FREQUENTLY ASKED QUESTIONS
Are Montana’s pension plans falling apart?
Short answer: no.
In the years after the Great Recession of 2008, Montana’s retirement systems faced structural funding problems. At that time, a broad coalition came together to find a solution.
In 2013, the legislature passed bills to stabilize the pension systems, which included shared sacrifices by both employees and employers. New provisions were added, including increased employer and employee contributions for members and changes in benefits for new hires.
Pensions work on a long timeframe and changes take time to start having an impact. The actuarial reports issued annually by the boards of MPERA and TRS show that things are gradually and steadily improving. There is no reason to suspect that this won’t continue, as a result of changes enacted in 2013.
But I keep hearing that the sky is falling and pensions are in debt.
Think of a pension like a college savings account. You start when your child is born: initially, there isn’t much money in it. That’s fine, because you aren’t sending your kid off to college tomorrow! But if you know you will need $80,000 saved at the end of 18 years, you can plan how much to put in each month.
Part of your plan to reach $80,000 by the time your child turns 18 involves earning 3% interest on your savings. However, imagine that as your kid hits middle school, the economy hits a rough patch and your actual interest earnings are only 1.5%. All of a sudden, the amount you are putting in each month won’t get you to the magic number of $80,000 in time. This is an “unfunded liability” – it is unexpected “debt” that develops because the world doesn’t remain static. It fluctuates over time. For instance, if the market went the other way during your child’s sophomore year, you could get 5% interest – and suddenly you would reach $80,000 before your child’s 18th birthday, wiping out ANY unfunded liability!
The unfunded liability is what is often perceived as the big, bad wolf when people propose that pension systems are falling apart. However, these small economic variations are relatively minor compared to the overall balance in the system and shouldn’t be viewed as a mark of a broken pension plan.
Are Montana's public pensions a drain on taxpayers?
Evidence tells us they are not. The National Institute on Retirement Security (NIRS) has published a report entitled Pensionomics 2021: Measuring the Economic Impact of DB Pension Expenditures, along with a fact sheet for each state. In the Montana fact sheet (pdf), NIRS estimates that “each taxpayer dollar ‘invested’ by Montana taxpayers in these pension plans supported $6.16 in total economic activity in the state.” Furthermore, NIRS points out that earnings on investments and employee contributions – not taxpayer-based contributions – have historically made up the bulk of pension fund revenue.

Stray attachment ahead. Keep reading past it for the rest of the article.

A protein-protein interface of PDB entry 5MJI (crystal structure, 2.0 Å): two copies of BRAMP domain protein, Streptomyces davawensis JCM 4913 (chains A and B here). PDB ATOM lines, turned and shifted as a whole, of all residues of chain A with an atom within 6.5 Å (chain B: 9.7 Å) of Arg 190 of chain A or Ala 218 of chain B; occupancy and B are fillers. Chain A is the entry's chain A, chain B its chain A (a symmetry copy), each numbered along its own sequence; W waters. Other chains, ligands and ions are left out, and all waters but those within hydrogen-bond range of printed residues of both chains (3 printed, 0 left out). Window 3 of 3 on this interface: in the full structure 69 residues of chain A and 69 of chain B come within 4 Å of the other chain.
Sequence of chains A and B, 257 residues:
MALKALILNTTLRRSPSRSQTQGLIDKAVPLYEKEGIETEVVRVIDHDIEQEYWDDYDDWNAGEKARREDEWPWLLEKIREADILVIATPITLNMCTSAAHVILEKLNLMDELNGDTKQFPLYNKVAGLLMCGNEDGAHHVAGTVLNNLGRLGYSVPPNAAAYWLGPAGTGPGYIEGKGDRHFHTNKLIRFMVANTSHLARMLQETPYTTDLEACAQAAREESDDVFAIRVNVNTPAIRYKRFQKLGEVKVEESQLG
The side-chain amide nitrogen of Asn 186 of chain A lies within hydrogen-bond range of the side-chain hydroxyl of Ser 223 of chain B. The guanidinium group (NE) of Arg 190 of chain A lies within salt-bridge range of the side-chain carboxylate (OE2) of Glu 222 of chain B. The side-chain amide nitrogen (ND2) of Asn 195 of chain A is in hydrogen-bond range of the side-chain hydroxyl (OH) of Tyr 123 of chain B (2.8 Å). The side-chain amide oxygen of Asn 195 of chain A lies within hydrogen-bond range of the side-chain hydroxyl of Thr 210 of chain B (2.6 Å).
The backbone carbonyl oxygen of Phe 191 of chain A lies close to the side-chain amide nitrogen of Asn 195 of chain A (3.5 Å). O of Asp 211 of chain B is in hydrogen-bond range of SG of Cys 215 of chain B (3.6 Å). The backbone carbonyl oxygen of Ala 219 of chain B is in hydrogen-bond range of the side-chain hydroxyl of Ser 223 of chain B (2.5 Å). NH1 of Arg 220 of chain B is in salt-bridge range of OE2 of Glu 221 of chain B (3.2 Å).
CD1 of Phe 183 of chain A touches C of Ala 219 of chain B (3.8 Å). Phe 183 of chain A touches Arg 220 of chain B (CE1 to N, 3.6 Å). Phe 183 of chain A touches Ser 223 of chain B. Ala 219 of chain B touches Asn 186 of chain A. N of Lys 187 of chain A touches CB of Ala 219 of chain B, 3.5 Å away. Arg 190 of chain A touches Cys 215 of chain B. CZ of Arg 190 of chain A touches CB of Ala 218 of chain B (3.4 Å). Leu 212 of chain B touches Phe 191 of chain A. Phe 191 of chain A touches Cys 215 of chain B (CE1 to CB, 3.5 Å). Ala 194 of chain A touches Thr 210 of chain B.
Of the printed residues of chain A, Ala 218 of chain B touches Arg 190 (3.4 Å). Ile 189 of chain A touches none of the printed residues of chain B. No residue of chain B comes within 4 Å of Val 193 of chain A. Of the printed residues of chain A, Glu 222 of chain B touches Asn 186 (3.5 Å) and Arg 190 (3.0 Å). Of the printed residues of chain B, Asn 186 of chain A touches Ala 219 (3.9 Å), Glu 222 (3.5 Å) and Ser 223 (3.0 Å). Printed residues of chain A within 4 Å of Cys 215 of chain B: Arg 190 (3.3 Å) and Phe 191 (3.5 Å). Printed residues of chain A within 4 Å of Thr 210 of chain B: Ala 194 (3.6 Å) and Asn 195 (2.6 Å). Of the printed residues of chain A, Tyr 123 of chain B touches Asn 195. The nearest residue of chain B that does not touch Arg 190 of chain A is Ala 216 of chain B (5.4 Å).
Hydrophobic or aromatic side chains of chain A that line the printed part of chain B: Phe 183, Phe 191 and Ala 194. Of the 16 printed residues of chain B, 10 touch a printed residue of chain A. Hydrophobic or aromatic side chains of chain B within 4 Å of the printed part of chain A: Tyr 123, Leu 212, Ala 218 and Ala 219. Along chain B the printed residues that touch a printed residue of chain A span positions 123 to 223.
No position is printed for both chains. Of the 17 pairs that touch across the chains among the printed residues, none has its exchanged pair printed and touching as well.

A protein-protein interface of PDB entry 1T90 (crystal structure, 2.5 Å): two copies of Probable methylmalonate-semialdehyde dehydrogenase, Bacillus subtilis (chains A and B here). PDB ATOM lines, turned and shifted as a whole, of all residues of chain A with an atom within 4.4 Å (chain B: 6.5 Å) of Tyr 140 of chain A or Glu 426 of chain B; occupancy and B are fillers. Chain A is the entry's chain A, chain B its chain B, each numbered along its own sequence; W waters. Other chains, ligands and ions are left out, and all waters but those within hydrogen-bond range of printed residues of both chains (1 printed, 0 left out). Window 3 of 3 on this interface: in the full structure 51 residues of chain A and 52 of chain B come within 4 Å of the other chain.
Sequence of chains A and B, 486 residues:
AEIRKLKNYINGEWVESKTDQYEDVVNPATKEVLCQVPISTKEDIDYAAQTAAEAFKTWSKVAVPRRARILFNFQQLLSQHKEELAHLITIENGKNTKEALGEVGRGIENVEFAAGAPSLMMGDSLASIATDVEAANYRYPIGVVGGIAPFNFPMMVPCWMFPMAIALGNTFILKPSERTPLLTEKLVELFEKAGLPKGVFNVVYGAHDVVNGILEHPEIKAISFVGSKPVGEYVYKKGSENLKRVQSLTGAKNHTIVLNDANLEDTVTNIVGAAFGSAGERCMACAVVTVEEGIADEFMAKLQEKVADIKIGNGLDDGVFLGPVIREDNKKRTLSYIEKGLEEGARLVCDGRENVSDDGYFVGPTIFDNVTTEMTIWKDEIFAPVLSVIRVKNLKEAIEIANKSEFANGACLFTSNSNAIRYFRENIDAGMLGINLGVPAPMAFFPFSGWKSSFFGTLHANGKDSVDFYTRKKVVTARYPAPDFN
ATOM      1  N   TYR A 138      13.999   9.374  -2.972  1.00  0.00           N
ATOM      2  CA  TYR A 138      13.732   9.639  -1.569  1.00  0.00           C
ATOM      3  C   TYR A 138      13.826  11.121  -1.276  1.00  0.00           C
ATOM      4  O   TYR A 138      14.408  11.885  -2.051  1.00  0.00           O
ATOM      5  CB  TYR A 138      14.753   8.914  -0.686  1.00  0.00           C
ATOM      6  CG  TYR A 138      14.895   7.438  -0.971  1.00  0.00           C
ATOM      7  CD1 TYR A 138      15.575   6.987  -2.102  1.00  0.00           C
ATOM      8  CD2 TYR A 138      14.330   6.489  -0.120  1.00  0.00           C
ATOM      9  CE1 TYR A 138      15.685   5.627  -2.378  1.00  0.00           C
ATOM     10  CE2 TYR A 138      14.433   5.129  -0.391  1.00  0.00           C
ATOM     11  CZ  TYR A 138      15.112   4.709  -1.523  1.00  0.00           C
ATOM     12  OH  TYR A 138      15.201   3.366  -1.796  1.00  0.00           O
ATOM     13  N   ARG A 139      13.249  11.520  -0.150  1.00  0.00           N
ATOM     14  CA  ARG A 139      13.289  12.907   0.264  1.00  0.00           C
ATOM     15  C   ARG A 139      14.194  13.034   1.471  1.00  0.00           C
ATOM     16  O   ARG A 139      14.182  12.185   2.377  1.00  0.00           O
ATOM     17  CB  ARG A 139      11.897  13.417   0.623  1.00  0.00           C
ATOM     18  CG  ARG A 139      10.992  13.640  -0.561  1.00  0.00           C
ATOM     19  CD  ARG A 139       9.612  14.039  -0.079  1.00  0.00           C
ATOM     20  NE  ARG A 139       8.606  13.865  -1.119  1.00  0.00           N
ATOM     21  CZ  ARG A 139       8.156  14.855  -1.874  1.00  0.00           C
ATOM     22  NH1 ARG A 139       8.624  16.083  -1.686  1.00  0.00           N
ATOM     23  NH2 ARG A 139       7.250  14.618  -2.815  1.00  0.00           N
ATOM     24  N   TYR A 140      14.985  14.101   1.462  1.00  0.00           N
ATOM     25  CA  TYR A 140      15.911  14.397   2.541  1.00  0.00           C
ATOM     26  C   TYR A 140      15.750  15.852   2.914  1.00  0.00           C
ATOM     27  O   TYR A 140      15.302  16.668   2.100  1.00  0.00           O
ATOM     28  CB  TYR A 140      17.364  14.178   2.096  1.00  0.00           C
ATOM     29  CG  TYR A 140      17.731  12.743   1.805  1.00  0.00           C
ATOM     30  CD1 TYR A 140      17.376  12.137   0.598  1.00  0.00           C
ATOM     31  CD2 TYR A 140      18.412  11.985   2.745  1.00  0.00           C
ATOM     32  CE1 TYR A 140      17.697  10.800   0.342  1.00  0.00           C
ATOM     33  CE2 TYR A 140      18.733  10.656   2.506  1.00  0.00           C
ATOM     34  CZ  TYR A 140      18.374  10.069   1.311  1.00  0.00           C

How do public pension dollars help the economy?
As noted in the NIRS Pensionomics 2021 Montana fact sheet, “Each dollar paid out supports $1.21 in total economic activity in Montana.” The bulk of money paid out to retirees stays right here in Montana – 80-90%, in fact. Pension systems help support our retirees as they stay in Montana, spending hundreds of millions in their local communities. Each dollar they spend on goods and services has a multiplier effect on your local economy.
Learn more about how pensions benefits support Montana’s economy:
Are Defined Contribution (DC) plans better and cheaper than Defined Benefit (DB) Plans?
Overall, DB plans (aka pensions) cost significantly less to implement than Defined Contribution Plans (aka 401(k), 403(b), or retirement savings accounts), and the cost difference is three-fold:
- Because DB plans pool the longevity risks of large numbers of individuals, they need only accumulate enough funds to provide benefits for the average life expectancy of the group.
- DB plans are able to take advantage of the enhanced investment returns that come from a balanced portfolio over long periods of time.
- DB plans achieve greater investment returns than DC plans.
(NRTA Pension Education Toolkit, NIRS)
Converting to a DC plan would effectively “close the system” therefore forcing the state to pay off the unfunded liability. Not long ago, there was interest in moving the Montana State Fund (which oversees Worker’s Compensation) out of the pension system.
The estimated cost to the state? An eye-popping $97 MILLION dollars.
Montana State Fund only has about 300 workers; imagine the cost to force the state’s other 50,000 public employees off their pension plans and into a risky, uncertain future on a DC plan.